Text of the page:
Humanitas student resident Jurriën Mentink with one of his neighbors. Photo: AFP / Nicolas Delaunay.
When the Dutch government stopped funding continuing care costs for senior citizens who weren’t in dire need, nonprofit residential care facility Humanitas in Deventer, Netherlands found itself with numerous vacant rooms. At the same time, Dutch students faced higher rent and scarce housing.
Humanitas director and CEO Gea Sijpkes created a solution to solve both problems: offer students a room in the facility in exchange for 30 hours of volunteer work each month.
“If they could get a room in Humanitas,” Sijpkes told CityLab, “they wouldn’t have to borrow so much money for their study. At the same time, I have some young people in the house, which makes Humanitas the warmest and nicest home in which everybody who needs care would want to live.”
This intergenerational living arrangement goes far beyond filling rooms and providing affordable housing. Students teach the their neighbors how to use computers for email, social media, and Skype. They also do art projects together, watch movies, and the young people keep the seniors connected to the outside world with updates about their lives.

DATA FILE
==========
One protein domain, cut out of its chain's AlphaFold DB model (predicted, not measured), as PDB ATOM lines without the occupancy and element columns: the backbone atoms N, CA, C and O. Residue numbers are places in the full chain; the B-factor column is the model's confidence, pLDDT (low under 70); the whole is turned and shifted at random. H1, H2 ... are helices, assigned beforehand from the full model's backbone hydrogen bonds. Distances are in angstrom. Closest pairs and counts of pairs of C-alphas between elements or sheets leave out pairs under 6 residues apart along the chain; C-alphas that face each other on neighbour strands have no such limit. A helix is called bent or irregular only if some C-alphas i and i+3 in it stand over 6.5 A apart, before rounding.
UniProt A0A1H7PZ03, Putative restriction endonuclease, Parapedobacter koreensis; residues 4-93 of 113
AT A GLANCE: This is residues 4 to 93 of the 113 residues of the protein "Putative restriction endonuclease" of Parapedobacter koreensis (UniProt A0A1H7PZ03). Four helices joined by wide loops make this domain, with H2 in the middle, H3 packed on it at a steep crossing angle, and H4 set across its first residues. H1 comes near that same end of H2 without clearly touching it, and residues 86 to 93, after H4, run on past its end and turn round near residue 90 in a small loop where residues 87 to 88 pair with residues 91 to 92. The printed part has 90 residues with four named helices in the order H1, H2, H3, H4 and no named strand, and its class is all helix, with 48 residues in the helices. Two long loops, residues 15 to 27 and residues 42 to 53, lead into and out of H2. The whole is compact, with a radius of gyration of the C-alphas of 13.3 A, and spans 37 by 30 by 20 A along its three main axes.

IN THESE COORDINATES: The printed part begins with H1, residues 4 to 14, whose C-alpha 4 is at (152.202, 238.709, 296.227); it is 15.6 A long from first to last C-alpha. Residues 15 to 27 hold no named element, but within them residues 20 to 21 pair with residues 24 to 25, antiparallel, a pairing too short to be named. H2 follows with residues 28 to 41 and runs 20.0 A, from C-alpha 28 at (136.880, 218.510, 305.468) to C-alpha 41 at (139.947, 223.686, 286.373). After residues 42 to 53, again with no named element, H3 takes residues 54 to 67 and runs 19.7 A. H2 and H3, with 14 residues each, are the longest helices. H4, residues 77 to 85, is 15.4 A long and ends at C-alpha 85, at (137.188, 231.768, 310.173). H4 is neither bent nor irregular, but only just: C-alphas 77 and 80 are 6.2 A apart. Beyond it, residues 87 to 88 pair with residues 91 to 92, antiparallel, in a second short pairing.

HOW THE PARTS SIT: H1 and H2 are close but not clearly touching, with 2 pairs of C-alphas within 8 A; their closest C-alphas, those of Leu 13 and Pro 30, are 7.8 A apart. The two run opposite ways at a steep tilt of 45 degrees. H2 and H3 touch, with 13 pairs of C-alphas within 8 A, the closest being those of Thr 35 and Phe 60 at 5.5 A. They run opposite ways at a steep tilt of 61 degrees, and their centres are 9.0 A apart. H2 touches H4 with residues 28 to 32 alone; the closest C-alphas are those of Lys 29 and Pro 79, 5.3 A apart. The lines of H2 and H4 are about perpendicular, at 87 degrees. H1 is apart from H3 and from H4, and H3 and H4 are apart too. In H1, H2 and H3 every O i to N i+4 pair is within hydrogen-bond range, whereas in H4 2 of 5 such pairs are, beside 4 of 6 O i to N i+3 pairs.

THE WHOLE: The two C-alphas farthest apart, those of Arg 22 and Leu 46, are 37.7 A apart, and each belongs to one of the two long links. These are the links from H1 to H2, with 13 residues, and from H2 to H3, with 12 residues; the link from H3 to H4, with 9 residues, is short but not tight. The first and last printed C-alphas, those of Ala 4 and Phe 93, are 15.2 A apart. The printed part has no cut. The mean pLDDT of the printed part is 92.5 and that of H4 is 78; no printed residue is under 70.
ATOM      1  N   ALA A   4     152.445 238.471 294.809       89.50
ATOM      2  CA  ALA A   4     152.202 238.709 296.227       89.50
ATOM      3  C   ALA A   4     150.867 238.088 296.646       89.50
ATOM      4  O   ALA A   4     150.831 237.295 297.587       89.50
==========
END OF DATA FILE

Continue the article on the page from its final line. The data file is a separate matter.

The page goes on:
The Humanitas model has proven successful and others are adopting it. CityLab reports,
"The intergenerational living model is beginning to gain in popularity. Since Humanitas opened its doors to students in 2012, two more nursing homes in the Netherlands have followed suit. And a similar program was recently introduced in Lyon, France.
"In the United States, the Judson Manor retirement community in Cleveland started accepting students from the Cleveland Institutes of Art and Music several years ago. As at Humanitas, the students are integrated among the resident population and have access to all the same amenities."
As the sharing economy is about utilizing not just idle goods, such as cars and boogie boards, but idle assets such as time, knowledge and companionship, we give this model two thumbs up. It’s a fantastic approach to solving social issues of isolation as well as an innovative way to address the housing crisis that so many cities face.
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